It is unlikely that P. phoenixensis is found in deeper waters in the NWHI. Annual Reef Assessment and Monitoring Program (RAMP) cruises deploy divers to conduct visual fish surveys throughout the NWHI. Between 2000 and 2016, 1325 unique sites were surveyed between 7 and 30 m (RAMP fish dataset described by Heenan et al. 2017). P. phoenixensis was not recorded in any of these surveys.
Myers (1999) described P. phoenixensis as living in close association with live corals, particularly Acropora spp. and Pocillopora spp. In this study, however, P. phoenixensis was not observed in close proximity to either genus of coral, although several species of Acropora and Pocillopora meandrina were abundant within a few meters of all P. phoenixensis sightings. Sightings in this study were consistent with the observations of Randall (2005, 2007), who described the habitat of this species as rocky substrate in the surge zone at depths of less than 2 m. The red alga Asparagopsis taxiformis and the brown alga Turbinaria ornata were very abundant in the home ranges of P. phoenixensis at French Frigate Shoals.
Competition has the potential to limit the establishment and abundance of ecologically similar fishes (Jones 1991). Other herbivorous, territorial species recorded in the transect surveys included Plectroglyphidodon johnstonianus, P. imparipennis, Stegastes marginatus, and Abudefduf sordidus. None were abundant, and no behavioral interactions with P. phoenixensis were observed.
Johnston Atoll, 750 km south of French Frigate Shoals (the closest reef of the 2400 km long Hawaiian archipelago), is considered to be an outlier of the Hawaiian faunal region (Fig. 1). Johnston’s fish fauna is largely a subset of the Hawaiian fauna. However, some central and south Pacific species, including P. phoenixensis, are abundant as far north as Johnston but are rare or absent in Hawai’i (Gosline 1955; Randall et al., 1985; Kosaki et al. 1991). French Frigate Shoals, by virtue of geographic proximity and oceanographic connectivity to Johnston, has been proposed as a portal that allows tropical Pacific species to enter the Hawaiian archipelago (Gosline 1955, Grigg 1981; Randall et al. 1985, Kosaki et al. 1991; Kobayashi 2006). In a study of genetic connectivity in damselfishes between Johnston and the Hawaiian archipelago, Ramon et al. (2008) found lower stock structure and a greater number of migrants per generation between Johnston and the NWHI (especially French Frigate Shoals) compared to the main Hawaiian Islands. This supports the hypothesis that the Johnston-French Frigate Shoals corridor is important in maintaining connectivity between Johnston and the Hawaiian archipelago. Given the absence of a reproducing population in the Hawaiian Archipelago, Johnston Atoll is the most likely source of P. phoenixensis at French Frigate Shoals.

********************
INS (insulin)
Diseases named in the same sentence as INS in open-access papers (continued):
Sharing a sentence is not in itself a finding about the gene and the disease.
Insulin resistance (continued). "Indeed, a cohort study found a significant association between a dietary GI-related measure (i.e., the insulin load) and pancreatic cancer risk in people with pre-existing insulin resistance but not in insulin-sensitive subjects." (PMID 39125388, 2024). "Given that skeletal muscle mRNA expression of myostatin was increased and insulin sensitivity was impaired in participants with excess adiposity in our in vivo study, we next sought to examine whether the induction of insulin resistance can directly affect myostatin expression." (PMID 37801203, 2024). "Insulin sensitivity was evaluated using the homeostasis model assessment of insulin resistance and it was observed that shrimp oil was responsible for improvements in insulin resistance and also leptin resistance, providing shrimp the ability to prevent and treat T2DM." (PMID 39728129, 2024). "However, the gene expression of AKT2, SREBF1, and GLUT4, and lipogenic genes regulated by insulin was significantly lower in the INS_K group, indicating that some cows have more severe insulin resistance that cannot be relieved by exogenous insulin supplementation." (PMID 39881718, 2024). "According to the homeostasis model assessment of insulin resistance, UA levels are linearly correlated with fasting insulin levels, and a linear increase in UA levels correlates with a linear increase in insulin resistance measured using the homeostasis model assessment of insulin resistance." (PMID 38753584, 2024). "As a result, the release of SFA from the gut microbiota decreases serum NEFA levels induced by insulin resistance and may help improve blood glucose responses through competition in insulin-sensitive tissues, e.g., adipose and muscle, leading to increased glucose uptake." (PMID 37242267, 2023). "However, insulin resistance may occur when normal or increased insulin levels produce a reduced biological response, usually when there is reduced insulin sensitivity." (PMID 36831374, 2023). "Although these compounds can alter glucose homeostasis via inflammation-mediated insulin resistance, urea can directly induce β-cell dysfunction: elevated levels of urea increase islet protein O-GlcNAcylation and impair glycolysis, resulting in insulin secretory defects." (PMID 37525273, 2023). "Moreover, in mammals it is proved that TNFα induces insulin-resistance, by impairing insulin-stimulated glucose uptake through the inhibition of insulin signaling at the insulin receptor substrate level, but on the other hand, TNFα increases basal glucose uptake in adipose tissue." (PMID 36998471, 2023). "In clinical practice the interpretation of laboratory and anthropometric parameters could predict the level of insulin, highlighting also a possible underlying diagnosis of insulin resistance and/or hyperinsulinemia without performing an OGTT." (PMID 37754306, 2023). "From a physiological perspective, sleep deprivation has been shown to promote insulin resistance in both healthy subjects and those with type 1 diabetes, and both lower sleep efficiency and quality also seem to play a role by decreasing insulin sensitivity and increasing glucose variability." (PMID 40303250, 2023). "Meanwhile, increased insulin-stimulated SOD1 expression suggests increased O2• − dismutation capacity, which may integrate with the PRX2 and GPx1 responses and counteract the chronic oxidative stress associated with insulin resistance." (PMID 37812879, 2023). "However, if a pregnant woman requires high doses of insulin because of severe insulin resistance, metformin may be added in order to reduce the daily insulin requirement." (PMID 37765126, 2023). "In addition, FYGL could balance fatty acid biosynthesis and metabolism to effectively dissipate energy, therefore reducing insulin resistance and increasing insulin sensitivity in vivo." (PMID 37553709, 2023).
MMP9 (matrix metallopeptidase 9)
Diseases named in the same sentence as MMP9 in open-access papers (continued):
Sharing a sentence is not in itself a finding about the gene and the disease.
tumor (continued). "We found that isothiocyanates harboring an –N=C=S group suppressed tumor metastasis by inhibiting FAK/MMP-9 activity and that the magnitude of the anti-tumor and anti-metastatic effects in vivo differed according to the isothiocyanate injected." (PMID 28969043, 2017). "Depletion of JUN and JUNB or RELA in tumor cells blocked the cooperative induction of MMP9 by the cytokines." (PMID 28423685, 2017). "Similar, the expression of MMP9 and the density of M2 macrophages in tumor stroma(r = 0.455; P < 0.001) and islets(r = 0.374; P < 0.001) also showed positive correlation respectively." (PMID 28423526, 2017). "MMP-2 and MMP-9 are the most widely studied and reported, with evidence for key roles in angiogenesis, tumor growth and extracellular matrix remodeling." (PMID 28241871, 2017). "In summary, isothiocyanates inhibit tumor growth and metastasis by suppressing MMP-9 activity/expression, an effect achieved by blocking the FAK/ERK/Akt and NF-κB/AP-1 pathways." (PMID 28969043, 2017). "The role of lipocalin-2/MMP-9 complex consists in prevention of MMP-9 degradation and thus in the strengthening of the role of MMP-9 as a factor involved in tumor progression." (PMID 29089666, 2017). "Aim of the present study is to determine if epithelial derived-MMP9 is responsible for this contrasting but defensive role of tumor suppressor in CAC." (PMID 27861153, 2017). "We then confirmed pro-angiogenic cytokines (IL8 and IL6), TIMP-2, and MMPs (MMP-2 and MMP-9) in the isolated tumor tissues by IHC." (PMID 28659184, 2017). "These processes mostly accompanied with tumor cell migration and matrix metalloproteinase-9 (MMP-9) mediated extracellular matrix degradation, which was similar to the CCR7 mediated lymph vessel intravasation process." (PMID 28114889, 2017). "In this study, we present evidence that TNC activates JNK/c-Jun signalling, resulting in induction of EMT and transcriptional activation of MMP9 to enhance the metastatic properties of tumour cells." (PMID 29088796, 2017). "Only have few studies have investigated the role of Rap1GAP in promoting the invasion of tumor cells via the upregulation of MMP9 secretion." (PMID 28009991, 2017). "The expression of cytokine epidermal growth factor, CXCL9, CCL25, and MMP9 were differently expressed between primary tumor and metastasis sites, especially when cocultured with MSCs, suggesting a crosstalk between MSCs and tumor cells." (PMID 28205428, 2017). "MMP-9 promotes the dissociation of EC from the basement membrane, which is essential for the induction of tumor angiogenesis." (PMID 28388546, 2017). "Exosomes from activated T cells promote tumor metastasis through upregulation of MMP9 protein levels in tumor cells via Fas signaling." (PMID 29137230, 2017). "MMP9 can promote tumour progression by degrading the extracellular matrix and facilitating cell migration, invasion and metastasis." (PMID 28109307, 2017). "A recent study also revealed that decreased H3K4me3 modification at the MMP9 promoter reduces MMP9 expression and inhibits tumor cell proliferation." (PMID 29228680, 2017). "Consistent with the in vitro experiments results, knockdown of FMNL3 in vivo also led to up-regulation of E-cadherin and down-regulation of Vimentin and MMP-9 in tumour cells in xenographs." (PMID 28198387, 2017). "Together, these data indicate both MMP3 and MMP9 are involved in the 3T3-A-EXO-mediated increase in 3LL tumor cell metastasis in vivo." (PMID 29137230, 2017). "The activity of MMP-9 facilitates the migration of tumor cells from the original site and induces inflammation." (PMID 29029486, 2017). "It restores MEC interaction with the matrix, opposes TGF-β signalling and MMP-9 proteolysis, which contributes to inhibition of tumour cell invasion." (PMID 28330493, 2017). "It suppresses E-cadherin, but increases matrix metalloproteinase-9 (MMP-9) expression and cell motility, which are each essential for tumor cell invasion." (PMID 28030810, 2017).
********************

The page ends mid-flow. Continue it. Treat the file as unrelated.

The Phoenix Islands Protected Area shares a sister-site relationship with PMNM (NOAA 2009). The two marine protected areas now share the distribution of a species named after the former location.
We thank the captain and crew of the research vessel Searcher (The Medical Foundation for the Study of the Environment) for logistical support. Support for the expedition was provided by the NOAA Papahānaumokuākea Marine National Monument and the US Fish and Wildlife Service. Kahi Fujii and Keo Lopes created the map (Fig. 1). Allyson Ota provided bibliographic assistance. The scientific results and conclusions, as well as any views or opinions expressed herein, are those of the authors and do not necessarily reflect the views of NOAA or the Department of Commerce.
RKK and JMH conducted the field observations. Both authors read and approved of the final manuscript.